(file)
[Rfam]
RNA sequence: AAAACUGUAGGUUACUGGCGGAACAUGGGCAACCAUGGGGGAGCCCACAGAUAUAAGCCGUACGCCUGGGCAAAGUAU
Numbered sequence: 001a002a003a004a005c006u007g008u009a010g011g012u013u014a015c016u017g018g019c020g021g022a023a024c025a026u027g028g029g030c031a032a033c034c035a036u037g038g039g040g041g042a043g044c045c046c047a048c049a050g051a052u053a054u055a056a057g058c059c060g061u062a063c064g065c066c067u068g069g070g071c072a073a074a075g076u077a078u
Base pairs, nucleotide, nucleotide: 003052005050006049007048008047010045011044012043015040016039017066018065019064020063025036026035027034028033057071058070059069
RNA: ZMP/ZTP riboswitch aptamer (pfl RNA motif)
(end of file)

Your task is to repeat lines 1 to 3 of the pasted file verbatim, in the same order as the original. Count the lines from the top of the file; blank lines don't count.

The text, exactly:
[Rfam]
RNA sequence: AAAACUGUAGGUUACUGGCGGAACAUGGGCAACCAUGGGGGAGCCCACAGAUAUAAGCCGUACGCCUGGGCAAAGUAU
Numbered sequence: 001a002a003a004a005c006u007g008u009a010g011g012u013u014a015c016u017g018g019c020g021g022a023a024c025a026u027g028g029g030c031a032a033c034c035a036u037g038g039g040g041g042a043g044c045c046c047a048c049a050g051a052u053a054u055a056a057g058c059c060g061u062a063c064g065c066c067u068g069g070g071c072a073a074a075g076u077a078u